Your radius, counties or cities covered go at the bottom and there are 12 boxes to put your counties covered which includes your home county. We discourage putting zip codes as the list gets very long and messy and nobody wants to read it.

About You
This is the most misunderstood aspect of notes writing. Most people cannot write about themselves other than a long string of adjectives. Any idiot can write about how responsible and reliable they are and the more they claim these adjectives the less true I find them to be. However, describing yourself with specific facts is more helpful as well as credible. The fact you have an MBA, worked with the elderly at a nursing home for ten years or are ex-military are real facts about you. The fact you triple check your work and have your local FedEx stations memorized is fact vs. fluff.

Catchy Phrases
It is hard for most people to write a catchy phrase, but it can really pay off. People are bored with reading 1000 notes sections that all seem very similar. It sometimes looks like the same person wrote all of the notes sections on Notary Rotary… “I am reliable, background screened and have 50,000 E&O. I have signed many loans and do a lot of refinances.” After you see this a few thousand times you start seeing double. Put something unique and organized for a change. We wrote a few articles (that I linked below) on catchy phrases in notes sections and you should read those.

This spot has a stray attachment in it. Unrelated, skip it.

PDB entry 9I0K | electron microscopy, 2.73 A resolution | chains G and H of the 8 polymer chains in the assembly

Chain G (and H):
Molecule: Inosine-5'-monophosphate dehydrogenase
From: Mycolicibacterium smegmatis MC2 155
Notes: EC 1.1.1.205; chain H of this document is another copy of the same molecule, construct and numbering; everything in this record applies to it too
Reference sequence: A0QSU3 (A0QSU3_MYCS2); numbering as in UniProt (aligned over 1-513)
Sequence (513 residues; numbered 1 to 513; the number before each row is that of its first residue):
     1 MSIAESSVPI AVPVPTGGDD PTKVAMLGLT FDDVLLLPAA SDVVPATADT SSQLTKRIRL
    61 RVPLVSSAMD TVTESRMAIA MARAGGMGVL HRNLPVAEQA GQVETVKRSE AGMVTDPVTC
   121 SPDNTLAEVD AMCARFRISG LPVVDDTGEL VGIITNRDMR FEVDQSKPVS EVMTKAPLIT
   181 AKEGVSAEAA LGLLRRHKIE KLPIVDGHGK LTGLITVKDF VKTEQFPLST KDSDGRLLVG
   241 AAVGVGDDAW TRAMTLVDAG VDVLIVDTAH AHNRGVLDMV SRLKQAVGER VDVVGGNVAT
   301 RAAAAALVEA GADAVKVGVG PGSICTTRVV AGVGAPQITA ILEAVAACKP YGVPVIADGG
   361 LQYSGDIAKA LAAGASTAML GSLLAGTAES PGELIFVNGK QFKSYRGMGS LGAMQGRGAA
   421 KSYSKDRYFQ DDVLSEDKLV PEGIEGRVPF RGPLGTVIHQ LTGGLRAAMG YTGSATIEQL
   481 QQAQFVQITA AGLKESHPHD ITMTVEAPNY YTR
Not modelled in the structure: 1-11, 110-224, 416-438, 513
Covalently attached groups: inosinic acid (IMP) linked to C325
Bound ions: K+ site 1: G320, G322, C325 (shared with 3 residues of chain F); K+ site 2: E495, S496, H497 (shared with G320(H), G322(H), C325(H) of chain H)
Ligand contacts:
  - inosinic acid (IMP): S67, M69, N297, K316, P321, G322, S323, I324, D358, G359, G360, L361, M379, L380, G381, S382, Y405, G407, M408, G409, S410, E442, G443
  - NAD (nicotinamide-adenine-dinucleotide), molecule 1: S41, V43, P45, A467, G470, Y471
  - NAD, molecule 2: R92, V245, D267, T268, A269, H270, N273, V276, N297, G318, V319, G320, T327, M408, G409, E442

http://blog.123notary.com/?p=14690

Buzzwords to avoid
http://blog.123notary.com/?p=19054

You might also like:
Examples of great notes sections
http://blog.123notary.com/?p=18862

How to write a notes section
http://blog.123notary.com/?p=16698

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June 4, 2018

Notes — how many financial packages do you mention?

Filed under: Your Notes Section — admin @ 11:56 am

In your notary notes section it makes sense to discuss your experience. Many Notaries have a wide repetoire of types of signings they know how to do. It is common to make a list of financial packages or types of documents that you are familiar with. But, how many should you mention? Should they be in alphabetical order?

My philosophy is that you should not mention more than twelve types of documents or loans in one paragraph. It just gets to be too much. On the other hand, some Notaries who have 5000 loans signed, only mention four or five types of loans which is not enough. I think that nine to twelve is the perfect number.

Additionally, I prefer to put the more unusual types of loans first in the list to stand out. But alphabetical is easier to read. On the other hand Refinances, FHA, and VA are all types of refinances. Should they be grouped together. I guess there is no right answer, but you should have a strategy for what you are doing.

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You might also like:

What types of loans do you know how to sign?
http://blog.123notary.com/?p=16712